New mentors, new growth[edit]

Despite her confession that she had harmed others in her search for fame, and her intention to avoid this in future, Hicks had supporters who saw her as a young lady not trying to offend, but to initiate critical conversations within a culture that was often resistant to anything other than the status quo. To her supporters, Hicks' anthropological philosophy of life that featured loving, caring, and sharing was not only refreshing but important. An evolving voice emerged clearly in her writings, and this attracted many Singaporeans and others, including some scholars. Two scholars would become influential new mentors and pivotal to the continued development of her thoughts.[3][4]

One of Hicks' new mentors was Tal Ben-Shahar, a positive psychologist, and professor of psychology at Harvard University. Hicks reached out to him, after being exposed to his writings, and the two corresponded about philosophical and spiritual matters for approximately a year, until her death. The correspondence later became the basis for Ben-Shahar's 1998 book in which he described Hicks' growth during the year.[4]

Hicks became a student of Confucian humanism, and was particularly attracted to the thoughts of Harvard professor Tu Wei-Ming, a New Confucian philosopher. Hicks attended Tu's seminars and the two corresponded over a number of months. With Tu's influence added to that of Ben-Shahar's, Hicks began to exhibit the increasing influence of New Confucianism on her thinking. In her occasional New Straits Times columns, she criticized Singaporean society for, among other things, its "lack of understanding of Confucianism". Just before her death she had submitted to the New Straits Times what editor Richard Lim considered her most mature column to date. The daily published the column "I think and feel, therefore I am", posthumously on 28 December 1997.[4] In it Hicks argued:

Thinking is more than just conceiving ideas and drawing inferences; thinking is also reflection and contemplation. When we take embodied thinking rather than abstract reasoning as a goal for our mind, then we understand that thinking is a transformative act.
     
The mind will not only deduce, speculate, and comprehend, but it will also awaken, will enlighten and inspire.
     
 Si, is how I have thought, and always will think.[4]

Tu asserts that Hicks' use of the Chinese character Si was "code language", meant to convey to the Chinese-speaking English readers a New Confucian thought. [4]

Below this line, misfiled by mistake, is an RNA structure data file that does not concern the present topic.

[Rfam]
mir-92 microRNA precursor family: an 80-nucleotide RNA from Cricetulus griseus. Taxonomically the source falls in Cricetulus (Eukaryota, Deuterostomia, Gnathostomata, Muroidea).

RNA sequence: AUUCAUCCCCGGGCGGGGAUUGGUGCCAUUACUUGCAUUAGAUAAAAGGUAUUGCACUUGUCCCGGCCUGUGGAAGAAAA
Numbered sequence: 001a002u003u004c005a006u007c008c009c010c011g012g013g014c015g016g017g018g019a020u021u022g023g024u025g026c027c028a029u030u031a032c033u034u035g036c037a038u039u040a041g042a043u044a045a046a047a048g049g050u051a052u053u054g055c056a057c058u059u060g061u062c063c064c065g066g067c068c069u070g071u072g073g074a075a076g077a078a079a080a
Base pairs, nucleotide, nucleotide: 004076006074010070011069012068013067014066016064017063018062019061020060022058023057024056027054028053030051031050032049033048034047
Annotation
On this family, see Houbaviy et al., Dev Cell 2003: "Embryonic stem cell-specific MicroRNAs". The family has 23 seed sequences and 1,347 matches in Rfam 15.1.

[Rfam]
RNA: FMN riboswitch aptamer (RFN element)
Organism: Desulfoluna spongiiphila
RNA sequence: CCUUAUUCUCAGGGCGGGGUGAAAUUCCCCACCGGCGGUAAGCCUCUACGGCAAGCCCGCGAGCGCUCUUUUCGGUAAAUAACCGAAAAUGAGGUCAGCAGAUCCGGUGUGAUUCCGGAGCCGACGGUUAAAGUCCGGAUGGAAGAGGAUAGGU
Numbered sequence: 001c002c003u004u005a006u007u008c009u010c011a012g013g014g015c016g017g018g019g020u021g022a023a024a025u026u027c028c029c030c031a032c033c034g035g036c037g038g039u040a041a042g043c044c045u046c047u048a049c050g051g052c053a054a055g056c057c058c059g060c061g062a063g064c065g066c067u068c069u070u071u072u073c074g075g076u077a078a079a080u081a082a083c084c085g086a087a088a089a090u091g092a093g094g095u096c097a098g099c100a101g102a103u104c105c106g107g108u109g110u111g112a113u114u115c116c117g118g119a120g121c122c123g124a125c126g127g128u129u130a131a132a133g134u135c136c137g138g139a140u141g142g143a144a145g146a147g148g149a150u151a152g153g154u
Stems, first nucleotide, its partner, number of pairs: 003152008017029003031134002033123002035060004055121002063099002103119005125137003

Redefining herself[edit]

Move to Indonesia[edit]

When Hicks penned Excuse Me, are you a Model?, the positive or negative reactions were not her first concern. Public indifference failed to garner the fame and popularity she sought. Hicks described her early motivations:

I wanted to be something all young girls aspired to be, I wanted to be that model that men lusted after, I wanted to be that model that people would recognise on the streets. I wanted to be that model that clients would never stop demanding for, I wanted to be that model, that face, that would launch a thousand ships. I wanted to be a star.[21]

Although Hicks never fully attained her early goals, few people were completely apathetic, and that, as well as the controversy that followed her, fueled her popularity. While experiencing fame at a young age, Hicks' limited life experience did not prepare her for the negative reactions that she received. At the time, few people realized the toll that the negative words and societal shunning were having on her psyche. Hicks' move to Indonesia coincided with the release of her second book, Discuss Disgust. Her life changes were considered a plea for greater public understanding, and an attempt to escape the intense controversy the publication of her first book, Excuse Me, Are You a Model? caused in Singapore.[citation needed]Whether her departure was something of a victory for traditionalists, an admission of her limited ability to withstand societal disapprobation, the result of her increasing maturity, or some combination of the three, is speculation. What is clear is that she hoped to find a reprieve from the societal shunning she had been experiencing from traditionalists in Singapore.[3][4][9]

Heading to university[edit]

Part of Hicks' plan was to attend university. Although she publicly downplayed her level of education, she privately expressed regret that she had not studied past her A-levels, something critics had used continually to denounce Hicks and her writings. During the year leading up to her death, Hicks applied to numerous universities in Britain and the United States, including Harvard. During her application processes, she solicited support from her Harvard mentors in order to overcome any negative effects of her unremarkable academic record. At the time she applied, Hicks could present herself as an exceptional candidate to any university she wished to attend. Her upbringing, and determination to become a nationally known model-turned-author, had impressed the two high-level academics who had become the predominant mentors of her life transition. Both had provided her with a letter of recommendation. Hicks advised the Singapore press that she had received one university acceptance, refusing to say where, explaining that she was awaiting other possible acceptances before ultimately deciding which university to attend.[3][4][8]

Marriage and family plans, plane crash[edit]

Hicks had hoped to improve her image by marrying, settling down, and having children. Shortly before her death, she became engaged to her longtime boyfriend, Richard "Randy" Dalrymple, an American architect who had worked in Singapore and Jakarta, and had been featured in Architectural Digest.[22] Hicks and Dalrymple had boarded SilkAir Flight 185 in Jakarta en route to Singapore to celebrate Christmas with Dalrymple's family.